Juliette Brezillon, Patrick Brezillon, Thierry Artieres
LIP6, University Paris 6, 104 avenue du President Kennedy, 75016, Paris, France
Charles Tijus
Cognition et Usages, University Paris 8, 2 rue de Liberte, 93526 SaintDenis Cedex 02, France
Driver modeling, Cognitive Sciences, Machine Learning, Context, Situation Awareness.
Although a driving licence concludes training, such an initial is insufficient because new drivers do not know
how to contextualize the learned procedures into effective practices. Our goal is to improve the drivers’
situation awareness, in which the drivers perceive the environment’s events and the projection of their status
in a close future. To achieve this goal, we design an educational system for the drivers, which help them to
become aware of their driving errors. This educational system aims to identify and correct drivers’ drawbacks.
In this paper, we discuss the reasons for associating two approaches: a local approach (resulting from cognitive
sciences) and a global approach (resulting from machine learning), and we show the key role that context plays
in the driving activity.
Car driving is a complex activity that needs practical
experiments to be safe. Initial training required a driv-
ing license that appears insufficient because young
drivers do not know how to contextualize the learned
procedures in effective practices. A reason is that
learners are always with a car instructor that moni-
tors (and corrects) their actions. Thus learners rely on
this support and do not develop an efficient awareness
on the driving task.
As a consequence, novice drivers are propor-
tionally more involved in accident than experienced
drivers. Inexperience concerns several aspects of
drivers’ cognition, but the main factor of novice
drivers’ errors is an inadequate mental representation
of the driving situation. The learner does not consider
the relevant contextual cues related to his driving task.
Indeed, driver’s decision making is not based on the
objective state of the world, but on a mental model
of the driving task and the conditions to accomplish
this task. This mental model is a circumstantial repre-
sentation of (Richard, 1990) built in a working mem-
ory from perceptive information extracted in the road
scene, and form permanent knowledge stored in the
long-term memory.
This representation provides a meaningful and
self-oriented interpretation of the reality, including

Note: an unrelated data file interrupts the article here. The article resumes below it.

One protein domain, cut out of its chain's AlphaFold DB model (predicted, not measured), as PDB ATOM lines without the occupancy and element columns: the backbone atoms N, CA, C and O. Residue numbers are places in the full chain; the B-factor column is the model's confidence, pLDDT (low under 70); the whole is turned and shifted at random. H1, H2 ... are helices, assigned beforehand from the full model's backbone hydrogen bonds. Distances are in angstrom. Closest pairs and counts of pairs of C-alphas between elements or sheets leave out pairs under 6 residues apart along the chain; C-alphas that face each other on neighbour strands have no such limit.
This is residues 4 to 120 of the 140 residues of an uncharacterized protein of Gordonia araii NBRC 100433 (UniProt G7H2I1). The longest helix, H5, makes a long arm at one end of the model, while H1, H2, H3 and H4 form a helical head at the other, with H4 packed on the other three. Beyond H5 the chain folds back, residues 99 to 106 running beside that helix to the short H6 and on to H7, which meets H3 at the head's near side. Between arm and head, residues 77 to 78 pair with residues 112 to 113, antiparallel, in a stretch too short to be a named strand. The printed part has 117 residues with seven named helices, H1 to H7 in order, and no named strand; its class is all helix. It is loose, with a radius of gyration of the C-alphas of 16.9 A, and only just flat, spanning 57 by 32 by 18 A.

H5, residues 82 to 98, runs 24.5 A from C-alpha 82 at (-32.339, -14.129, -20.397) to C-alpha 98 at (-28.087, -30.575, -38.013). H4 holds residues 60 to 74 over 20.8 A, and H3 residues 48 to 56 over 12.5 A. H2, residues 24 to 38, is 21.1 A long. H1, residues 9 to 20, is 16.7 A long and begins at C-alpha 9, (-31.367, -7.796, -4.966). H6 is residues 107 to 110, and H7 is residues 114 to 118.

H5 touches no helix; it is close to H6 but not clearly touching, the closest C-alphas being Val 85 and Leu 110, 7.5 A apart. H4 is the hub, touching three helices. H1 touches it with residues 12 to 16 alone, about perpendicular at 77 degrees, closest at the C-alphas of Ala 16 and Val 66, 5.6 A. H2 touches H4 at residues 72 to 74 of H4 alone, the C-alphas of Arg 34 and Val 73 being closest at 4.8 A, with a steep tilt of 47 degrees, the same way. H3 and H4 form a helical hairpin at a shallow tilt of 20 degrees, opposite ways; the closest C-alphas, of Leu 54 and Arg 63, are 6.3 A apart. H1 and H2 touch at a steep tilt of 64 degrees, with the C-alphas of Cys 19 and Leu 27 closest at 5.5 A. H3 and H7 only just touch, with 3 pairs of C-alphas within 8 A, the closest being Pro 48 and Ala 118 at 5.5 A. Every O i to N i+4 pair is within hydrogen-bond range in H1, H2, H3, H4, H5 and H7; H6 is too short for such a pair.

anticipation of potential evolutions in the current driv-
ing situation. From this point of view, this corre-
sponds to the driver’s Situation Awareness, (Endsley,
1995): ”The perception of the elements in the envi-
ronment within a volume of time and space, the com-
prehension of their meaning, and the projection of
their status in the near future”. Moreover, this men-
tal representation is ”action-oriented” (i.e. the driver
is an actor not a witness). Mental representations
are a key element of the driver’s cognition. An er-
roneous representation means, potentially, decision-
making errors and unsafe driving actions. Hereafter,
the paper is organized as follow: the first part aims
to explain the previous works our project is based
on. The following part describes the global and lo-
cal methods that are used in this project. The third
part gives our viewpoint about the context. The last
section presents the first results of our project, which
are an errors-based drivers’ typology and the choice
of a case study.
Brezillon J., Brezillon P., Artieres T. and Tijus C. (2007).
In Proceedings of the Ninth International Conference on Enterprise Information Systems - AIDSS, pages 403-406
DOI: 10.5220/0002366204030406
2.1 Gadget Project
The GADGET, acronym for ”Guarding Automobile
Drivers through Guidance Education and Technol-
ogy”), project (Siegrist, 1999) was a European project
about safety road. It aims to assess traffic safety mea-
sures on driver behavior; analyze the influence of in-
car safety devices, various road environments, educa-
tion and training programmes, safety campaigns, and
legal measures (including enforcement) on driver be-
havior. This project stars from the work of (Van der